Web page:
Tesla seems to be leading the world in the development of fully autonomous vehicles, and they have set themselves apart for most other self-driving car developed by their use of cameras and sensors rather than Lidar.
Musk went as far as to say that Lidar, a laser-based scanning technology that images objects in 3D, was “friggin’ stupid,” and that “…anyone relying on LiDAR is doomed.”
While it seemed a little aggressive at the time, new research from Cornell may have proved him right. “The common belief is that you couldn’t make self-driving cars without LiDARs,” Kilian Weinberger, associate professor of computer science and senior author of the research paper said.
“We’ve shown, at least in principle, that it’s possible.”
The study shows that self-driving cars may be able to ‘see’ the world in 3D using just cheap cameras. Self-driving cars must be able to visualize the world around them and differentiate between objects such as roads, buildings and people in order to be able to operate safely on our urban roads.
Cars need to improve on human vision
Essentially the cars vision system needs to be able to mimic what a human driver does as they constantly scan the road and immediate environment around them with their eyes making a thousand micro decision about speed, direction, etc.
Self-driving cars need to have enough information so that they can plan ahead to avoid upcoming incidents such as a potential crash like this one captured by a Model 3 driver.
Many self-driving car companies use a Lidar (Light Detection and Ranging) system to do this. The technology uses spinning lasers to build up a 3D map of the environment. But Lidar is expensive and can add upwards of $10,000 to the price of a car.
The system should also be placed on the roof of the car for the best perspective which also adds extra drag potentially reducing the range of an electric car.
Cheap cameras well placed
The Cornell scientists will present their breakthrough finding of the use of cameras for self-driving imaging at the 2019 Conference on Computer Vision and Pattern Recognition in June.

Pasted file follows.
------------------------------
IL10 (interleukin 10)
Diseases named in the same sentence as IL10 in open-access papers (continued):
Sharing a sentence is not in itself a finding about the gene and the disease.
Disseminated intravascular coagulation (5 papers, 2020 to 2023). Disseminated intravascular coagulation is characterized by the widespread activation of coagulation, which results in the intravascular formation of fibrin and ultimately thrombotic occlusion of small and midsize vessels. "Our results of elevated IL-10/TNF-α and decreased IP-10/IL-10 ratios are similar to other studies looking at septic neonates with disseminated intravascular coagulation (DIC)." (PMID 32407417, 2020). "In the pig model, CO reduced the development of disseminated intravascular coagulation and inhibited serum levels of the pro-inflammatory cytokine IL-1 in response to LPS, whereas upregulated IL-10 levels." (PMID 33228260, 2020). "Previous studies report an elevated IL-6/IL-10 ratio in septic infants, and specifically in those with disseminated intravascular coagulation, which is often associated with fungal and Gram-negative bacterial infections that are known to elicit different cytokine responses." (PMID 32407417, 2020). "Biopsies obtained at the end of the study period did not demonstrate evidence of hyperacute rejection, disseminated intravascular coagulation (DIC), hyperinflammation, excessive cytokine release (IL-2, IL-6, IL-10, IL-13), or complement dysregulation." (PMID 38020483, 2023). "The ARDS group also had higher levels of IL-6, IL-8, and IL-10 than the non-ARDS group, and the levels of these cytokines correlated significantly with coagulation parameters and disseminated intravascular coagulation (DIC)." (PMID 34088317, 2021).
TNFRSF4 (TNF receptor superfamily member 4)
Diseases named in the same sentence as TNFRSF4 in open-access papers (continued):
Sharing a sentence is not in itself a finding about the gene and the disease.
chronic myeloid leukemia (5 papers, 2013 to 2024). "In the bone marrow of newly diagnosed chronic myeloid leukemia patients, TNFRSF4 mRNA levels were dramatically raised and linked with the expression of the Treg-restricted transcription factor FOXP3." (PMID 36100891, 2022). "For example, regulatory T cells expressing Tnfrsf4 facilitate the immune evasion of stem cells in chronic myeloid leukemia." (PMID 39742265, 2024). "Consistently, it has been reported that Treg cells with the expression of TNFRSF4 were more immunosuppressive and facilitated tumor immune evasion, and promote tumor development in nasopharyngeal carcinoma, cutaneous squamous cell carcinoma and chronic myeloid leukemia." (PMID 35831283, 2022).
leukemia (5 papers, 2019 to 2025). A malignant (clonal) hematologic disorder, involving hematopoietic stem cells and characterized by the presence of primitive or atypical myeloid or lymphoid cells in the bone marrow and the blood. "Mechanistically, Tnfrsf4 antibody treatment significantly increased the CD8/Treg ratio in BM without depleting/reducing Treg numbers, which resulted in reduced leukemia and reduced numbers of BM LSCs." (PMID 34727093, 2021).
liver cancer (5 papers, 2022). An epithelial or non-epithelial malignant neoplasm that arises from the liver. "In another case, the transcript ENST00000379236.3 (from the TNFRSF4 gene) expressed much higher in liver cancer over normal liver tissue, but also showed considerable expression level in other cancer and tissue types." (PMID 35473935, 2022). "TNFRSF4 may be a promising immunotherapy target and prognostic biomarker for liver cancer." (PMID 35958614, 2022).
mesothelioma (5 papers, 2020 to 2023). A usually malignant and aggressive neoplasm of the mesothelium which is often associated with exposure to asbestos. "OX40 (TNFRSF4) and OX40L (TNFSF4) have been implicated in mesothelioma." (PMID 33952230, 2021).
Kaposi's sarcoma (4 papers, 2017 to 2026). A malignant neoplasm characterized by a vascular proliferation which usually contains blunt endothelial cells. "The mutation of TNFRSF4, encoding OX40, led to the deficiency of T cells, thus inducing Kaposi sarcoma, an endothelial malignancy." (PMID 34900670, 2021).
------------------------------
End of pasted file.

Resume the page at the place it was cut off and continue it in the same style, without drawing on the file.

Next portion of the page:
The paper titled Pseudo-LiDAR from Visual Depth Estimation: Bridging the Gap in 3D Object Detection for Autonomous Driving, describes how the careful placement of cheap cameras on either side of a vehicle behind its windshield, can produce stereoscopic images which are converted to a 3D point cloud which is then rotated in 3D to produce a top-down perspective of a vehicle’s surroundings.
This image shows how the rotation works. The 3D data generated by the cameras was comparably precise to the data created from the laser scanners, at a fraction of the cost.
“The self-driving car industry has been reluctant to move away from LiDAR, even with the high costs, given its excellent range accuracy – which is essential for safety around the car,” said Mark Campbell, the John A. Mellowes ’60 Professor and S.C. Thomas Sze Director of the Sibley School of Mechanical and Aerospace Engineering and a co-author of the paper.
“The dramatic improvement of range detection and accuracy, with the bird’s-eye representation of camera data, has the potential to revolutionize the industry.”
Tesla outlined its roadmap for its vehicles to transition to fully autonomous driving mode at its investor’s autonomy day this week. The exclusive event allowed select investors to test Tesla cars with unreleased self-driving features.
Musk said at the event that he expects the company to have completed their self-driving technology package by the end of the year.